allow a rider's legs more blood? I've heard it recommended that a rider should
use forced exhalation and passive inhalation, does that sound correct? Also,
in what training zones should a rider worry about efficiency of breathing?
Secondly, is there an email address for Doctor Bethards that he would be willing
to give out? I'm a medical student/racer and would like to ask him some questions
regarding practicing medicine with a focus on cyclists.
Scott Saifer replies
I often recommend forced exhalation during heavy breathing to my clients,
but I think the more important issue is tidal volume. Deeper breathing, not
to the point of stress, increases oxygen exchange compared to shallow breathing
as more fresh air reaches the alveoli and more used air actually leaves the
body rather than being pulled back before it can reach the outside world.
Professional and highly trained cyclists generally breath deeply and much
more slowly than less trained athletes, particularly at very high work rates.
This is not something they have to study or force themselves to do, but something
that comes naturally with extensive training.
Training HR and power
Hi, I'm a 21yr old cat.1 road cyclist who's been riding for 6yrs now. I have
an important question regarding training HR versus training power. After my
last race, I took it easy for the last two weeks of September before I started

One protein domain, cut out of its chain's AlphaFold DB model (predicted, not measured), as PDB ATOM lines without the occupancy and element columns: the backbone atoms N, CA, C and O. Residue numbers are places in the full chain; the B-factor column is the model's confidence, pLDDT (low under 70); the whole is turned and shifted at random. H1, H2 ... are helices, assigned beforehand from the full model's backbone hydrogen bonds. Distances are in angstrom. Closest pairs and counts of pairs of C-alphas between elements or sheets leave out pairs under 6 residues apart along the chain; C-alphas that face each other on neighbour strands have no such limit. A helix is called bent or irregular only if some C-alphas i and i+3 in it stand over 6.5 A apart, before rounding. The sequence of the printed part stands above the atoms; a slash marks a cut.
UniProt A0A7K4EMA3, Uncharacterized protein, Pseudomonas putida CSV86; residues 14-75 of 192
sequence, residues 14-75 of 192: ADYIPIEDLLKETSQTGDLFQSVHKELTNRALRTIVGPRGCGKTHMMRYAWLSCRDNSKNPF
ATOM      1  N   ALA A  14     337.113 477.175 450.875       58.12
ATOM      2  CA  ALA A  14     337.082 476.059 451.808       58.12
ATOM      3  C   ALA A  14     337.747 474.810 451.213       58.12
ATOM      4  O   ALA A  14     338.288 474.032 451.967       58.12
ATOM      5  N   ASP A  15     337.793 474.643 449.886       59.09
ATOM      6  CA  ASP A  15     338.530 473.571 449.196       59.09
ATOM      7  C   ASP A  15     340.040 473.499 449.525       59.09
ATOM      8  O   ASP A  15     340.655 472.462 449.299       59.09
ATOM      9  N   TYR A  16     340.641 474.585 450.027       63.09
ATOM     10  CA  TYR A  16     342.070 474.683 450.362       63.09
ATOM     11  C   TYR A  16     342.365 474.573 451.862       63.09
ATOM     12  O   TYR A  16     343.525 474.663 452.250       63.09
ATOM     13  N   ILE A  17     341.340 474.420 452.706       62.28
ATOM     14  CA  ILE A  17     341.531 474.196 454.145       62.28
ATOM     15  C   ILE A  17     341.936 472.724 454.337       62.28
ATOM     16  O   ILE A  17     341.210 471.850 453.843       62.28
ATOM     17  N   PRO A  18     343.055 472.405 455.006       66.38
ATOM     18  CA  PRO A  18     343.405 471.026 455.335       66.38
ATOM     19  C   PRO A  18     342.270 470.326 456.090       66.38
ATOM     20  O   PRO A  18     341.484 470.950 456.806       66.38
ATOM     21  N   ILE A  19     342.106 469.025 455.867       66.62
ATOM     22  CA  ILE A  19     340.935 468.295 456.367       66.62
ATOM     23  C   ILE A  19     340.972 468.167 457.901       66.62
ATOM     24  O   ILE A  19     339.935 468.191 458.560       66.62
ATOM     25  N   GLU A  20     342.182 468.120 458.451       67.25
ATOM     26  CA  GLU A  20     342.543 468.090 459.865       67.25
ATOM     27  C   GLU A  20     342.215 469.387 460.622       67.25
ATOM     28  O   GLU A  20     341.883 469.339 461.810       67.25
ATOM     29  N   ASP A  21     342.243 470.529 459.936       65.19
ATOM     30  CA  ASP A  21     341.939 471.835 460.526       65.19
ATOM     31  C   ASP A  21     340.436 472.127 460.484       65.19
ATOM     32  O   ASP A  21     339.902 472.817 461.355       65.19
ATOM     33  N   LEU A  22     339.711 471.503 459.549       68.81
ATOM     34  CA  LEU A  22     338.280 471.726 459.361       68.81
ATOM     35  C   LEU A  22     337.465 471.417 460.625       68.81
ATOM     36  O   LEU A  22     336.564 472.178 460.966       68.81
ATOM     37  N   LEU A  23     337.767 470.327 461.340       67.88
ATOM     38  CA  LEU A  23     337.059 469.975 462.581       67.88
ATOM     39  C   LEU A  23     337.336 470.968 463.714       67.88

weights in October. During October, I was lifting while doing low HR training
at no more than 70% of max with my watts from 180-200w(longest ride was 2.5hrs,
and I also took 2days off/wk). Just to note, that on top of my training stress
was a great deal of mental stress, and I also went rollerblading with my dog.
Everything was going well until the last week and a half of October where I
was under extreme external stress as well as coming down with a bad toothache(turned
out to be abssessed) So, the past week or so I have noticed that my resting
HR was elevated along with my training HR. I then took this past week very easy,
only riding twice, and my resting HR is now pretty much normal. Now, here's
my real concern; I'm noticing that my HR rises easier than before and doesn't
correlate to the same wattage as it did throughout the year. Is there anyway
this increase in HR could be due to my external stress, dehydration and three
cups of espresso a day? Or, could this possibly mean that I have went into the
state of overtraining? I'm very concerned about possible overtraining, due to
the possibility of getting my first pro contract. I don't want to ruin my first
pro season in November.
Just to help you more, here are some numbers I got from my max testing back
in March of this year:
lactate 2mmol: 339w/ 163HR
lactate 4mmol: 408w/ 179HR
So, as you can see, I'm stumped with this one. I'm not sure if this indicates
overtraining or just loss of "race fitness". Obviously the latter is much better